- Increase funding for partnerships between schools and community organizations: Partnerships between schools and community programs such as the YMCA settlement services are of great value to immigrant families. Strengthening these partnerships will benefit schools, families and communities.
- Incorporate a more comprehensive ESL program: Research participants suggested changes to the current ESL curriculum, such as positioning grammar as a central component of their ESL learning priorities in order to improve their written and verbal skills.
- Value quality education for all youth: Ideas about quality education should consider what each child requires in order to complete high school successfully. This should be an ongoing message within government and communities especially for youth who experience an “education gap” from going in and out of school in their home countries. Strategies should be explored so that these youth are not pushed out of the high school system before they are ready to leave.
- Develop support for parents: There should be a designated contact that can ensure families get the information they need when they arrive.
- Offer more support, programs, and time for immigrant families: After families arrive, they should be given more support in transitioning their children into school.
What communities can do:
- Be more welcoming: Communities should work to increase understanding of immigrants and to welcome them as an important part of the social, cultural and economic make-up of the community.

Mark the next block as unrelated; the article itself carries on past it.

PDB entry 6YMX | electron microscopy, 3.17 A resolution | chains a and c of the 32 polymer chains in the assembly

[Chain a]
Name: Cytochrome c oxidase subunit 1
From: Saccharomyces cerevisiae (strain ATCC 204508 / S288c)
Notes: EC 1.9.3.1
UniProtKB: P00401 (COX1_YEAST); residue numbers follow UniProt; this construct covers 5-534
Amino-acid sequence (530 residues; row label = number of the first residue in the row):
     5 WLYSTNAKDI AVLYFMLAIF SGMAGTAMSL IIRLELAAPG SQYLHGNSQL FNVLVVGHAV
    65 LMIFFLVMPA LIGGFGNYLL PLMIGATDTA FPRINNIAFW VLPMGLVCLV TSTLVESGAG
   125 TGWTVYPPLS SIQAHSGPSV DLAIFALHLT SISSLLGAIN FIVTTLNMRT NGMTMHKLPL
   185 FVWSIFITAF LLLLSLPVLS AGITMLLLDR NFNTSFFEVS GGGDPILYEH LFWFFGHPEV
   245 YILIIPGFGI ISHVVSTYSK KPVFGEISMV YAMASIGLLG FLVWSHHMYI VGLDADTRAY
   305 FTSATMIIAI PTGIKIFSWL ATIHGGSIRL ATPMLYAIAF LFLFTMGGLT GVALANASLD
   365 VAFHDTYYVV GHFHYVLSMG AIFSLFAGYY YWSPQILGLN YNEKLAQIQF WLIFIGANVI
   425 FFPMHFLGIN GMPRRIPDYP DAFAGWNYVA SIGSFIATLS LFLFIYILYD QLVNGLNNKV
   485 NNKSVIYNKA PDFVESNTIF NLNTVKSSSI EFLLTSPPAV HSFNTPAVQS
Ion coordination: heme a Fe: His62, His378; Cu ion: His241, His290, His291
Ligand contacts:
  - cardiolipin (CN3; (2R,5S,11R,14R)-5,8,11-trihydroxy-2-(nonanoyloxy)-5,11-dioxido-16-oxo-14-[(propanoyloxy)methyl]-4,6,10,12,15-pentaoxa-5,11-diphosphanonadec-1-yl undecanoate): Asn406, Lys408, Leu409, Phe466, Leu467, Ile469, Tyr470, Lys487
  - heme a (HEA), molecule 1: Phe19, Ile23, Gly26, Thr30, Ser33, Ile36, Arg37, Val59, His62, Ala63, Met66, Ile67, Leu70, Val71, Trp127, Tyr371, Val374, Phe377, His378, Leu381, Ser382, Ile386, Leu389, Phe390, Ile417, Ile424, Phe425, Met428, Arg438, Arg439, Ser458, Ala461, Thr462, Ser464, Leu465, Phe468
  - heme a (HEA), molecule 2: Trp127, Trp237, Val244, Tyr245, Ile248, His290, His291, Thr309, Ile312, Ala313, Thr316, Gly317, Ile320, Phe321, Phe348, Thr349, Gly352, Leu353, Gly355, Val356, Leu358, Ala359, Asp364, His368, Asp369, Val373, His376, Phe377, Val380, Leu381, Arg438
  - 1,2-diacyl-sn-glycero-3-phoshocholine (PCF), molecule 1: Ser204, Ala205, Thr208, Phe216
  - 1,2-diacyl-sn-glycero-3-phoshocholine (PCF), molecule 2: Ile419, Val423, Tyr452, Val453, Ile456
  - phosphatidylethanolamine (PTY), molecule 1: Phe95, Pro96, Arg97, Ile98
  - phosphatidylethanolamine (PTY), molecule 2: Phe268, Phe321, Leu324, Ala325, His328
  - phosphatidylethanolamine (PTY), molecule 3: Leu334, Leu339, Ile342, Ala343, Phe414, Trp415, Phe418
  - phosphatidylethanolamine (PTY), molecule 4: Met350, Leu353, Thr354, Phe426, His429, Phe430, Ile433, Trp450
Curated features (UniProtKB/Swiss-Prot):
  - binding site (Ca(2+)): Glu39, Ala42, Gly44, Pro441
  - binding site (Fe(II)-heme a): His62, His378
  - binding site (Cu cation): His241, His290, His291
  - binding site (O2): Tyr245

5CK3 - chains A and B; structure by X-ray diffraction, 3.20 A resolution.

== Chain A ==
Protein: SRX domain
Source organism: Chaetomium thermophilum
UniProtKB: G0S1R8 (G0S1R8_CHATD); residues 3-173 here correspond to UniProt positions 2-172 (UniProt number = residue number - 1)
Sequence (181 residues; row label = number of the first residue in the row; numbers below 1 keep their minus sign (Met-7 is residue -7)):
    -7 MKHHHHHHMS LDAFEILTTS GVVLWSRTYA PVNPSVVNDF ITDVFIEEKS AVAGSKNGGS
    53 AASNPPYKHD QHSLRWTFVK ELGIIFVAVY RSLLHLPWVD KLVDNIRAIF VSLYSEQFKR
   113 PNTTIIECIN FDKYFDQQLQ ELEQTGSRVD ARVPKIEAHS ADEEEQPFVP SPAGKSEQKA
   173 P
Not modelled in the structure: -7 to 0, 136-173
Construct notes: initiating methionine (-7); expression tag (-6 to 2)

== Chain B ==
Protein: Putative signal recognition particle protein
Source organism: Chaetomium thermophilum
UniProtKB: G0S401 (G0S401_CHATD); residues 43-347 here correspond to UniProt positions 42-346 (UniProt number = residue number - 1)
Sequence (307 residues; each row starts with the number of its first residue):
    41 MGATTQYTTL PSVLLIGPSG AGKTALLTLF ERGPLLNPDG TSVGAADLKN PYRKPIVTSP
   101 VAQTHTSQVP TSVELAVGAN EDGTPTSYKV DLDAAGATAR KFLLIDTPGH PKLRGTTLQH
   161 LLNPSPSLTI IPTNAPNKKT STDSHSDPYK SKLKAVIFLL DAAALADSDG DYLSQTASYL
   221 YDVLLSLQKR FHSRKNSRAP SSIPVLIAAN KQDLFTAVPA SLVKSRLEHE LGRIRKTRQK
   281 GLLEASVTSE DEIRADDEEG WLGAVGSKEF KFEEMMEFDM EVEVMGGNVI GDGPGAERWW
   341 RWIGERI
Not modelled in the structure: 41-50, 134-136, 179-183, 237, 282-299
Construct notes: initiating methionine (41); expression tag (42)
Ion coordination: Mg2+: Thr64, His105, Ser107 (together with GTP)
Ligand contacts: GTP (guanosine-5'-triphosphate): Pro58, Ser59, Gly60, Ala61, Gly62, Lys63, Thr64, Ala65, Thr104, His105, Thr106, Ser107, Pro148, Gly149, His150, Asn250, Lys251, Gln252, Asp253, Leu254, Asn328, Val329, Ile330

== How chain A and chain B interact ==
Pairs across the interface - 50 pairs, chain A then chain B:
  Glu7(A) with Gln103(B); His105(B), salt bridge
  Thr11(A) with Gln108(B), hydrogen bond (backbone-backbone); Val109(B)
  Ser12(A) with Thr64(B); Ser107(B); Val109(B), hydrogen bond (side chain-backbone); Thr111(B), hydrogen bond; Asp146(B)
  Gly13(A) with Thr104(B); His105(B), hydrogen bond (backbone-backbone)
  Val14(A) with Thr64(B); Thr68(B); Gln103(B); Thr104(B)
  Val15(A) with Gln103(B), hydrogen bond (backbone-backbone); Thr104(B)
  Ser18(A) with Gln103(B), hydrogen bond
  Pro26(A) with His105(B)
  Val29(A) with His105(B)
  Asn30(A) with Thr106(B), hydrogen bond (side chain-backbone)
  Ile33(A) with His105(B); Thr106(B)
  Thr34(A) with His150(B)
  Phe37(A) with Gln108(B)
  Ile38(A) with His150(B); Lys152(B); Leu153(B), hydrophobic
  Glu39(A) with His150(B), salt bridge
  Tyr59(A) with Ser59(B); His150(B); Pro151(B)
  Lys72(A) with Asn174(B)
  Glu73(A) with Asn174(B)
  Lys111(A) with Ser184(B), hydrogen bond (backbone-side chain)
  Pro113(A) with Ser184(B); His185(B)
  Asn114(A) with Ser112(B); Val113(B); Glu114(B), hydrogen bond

- Acknowledge the potential and skills of immigrants: Communities should be open to the skills, abilities and credentials of immigrants and support them in finding employment.
- Adapt to the changing population: Communities should be open, flexible and adaptive to the immigrant population.
- Increase immigrant-friendly policies and representation of immigrants in the community: Immigrants should be adequately represented in decision-making roles in communities to ensure appropriate input into policies and other decisions that affect them.
- Make immigrant youth aware of positive role models: Communities should help connect immigrant youth with positive role models that can provide them with mentorship and confidence in themselves.
This research illustrates the complexity of the immigrant youth experience and how little is currently being done to accommodate their situation. Immigrant families generally have high expectations of what a foreign education can provide for them. Yet, there are many challenges preventing the fulfillment of these expectations. The active participation of schools, school boards, communities, etc. can greatly reduce this and consequently ease high-school drop-out rates and increase the success of high schools.
by Betty Diop (Re:LIFE Writer/Columnist)
B.A. Applied Psychology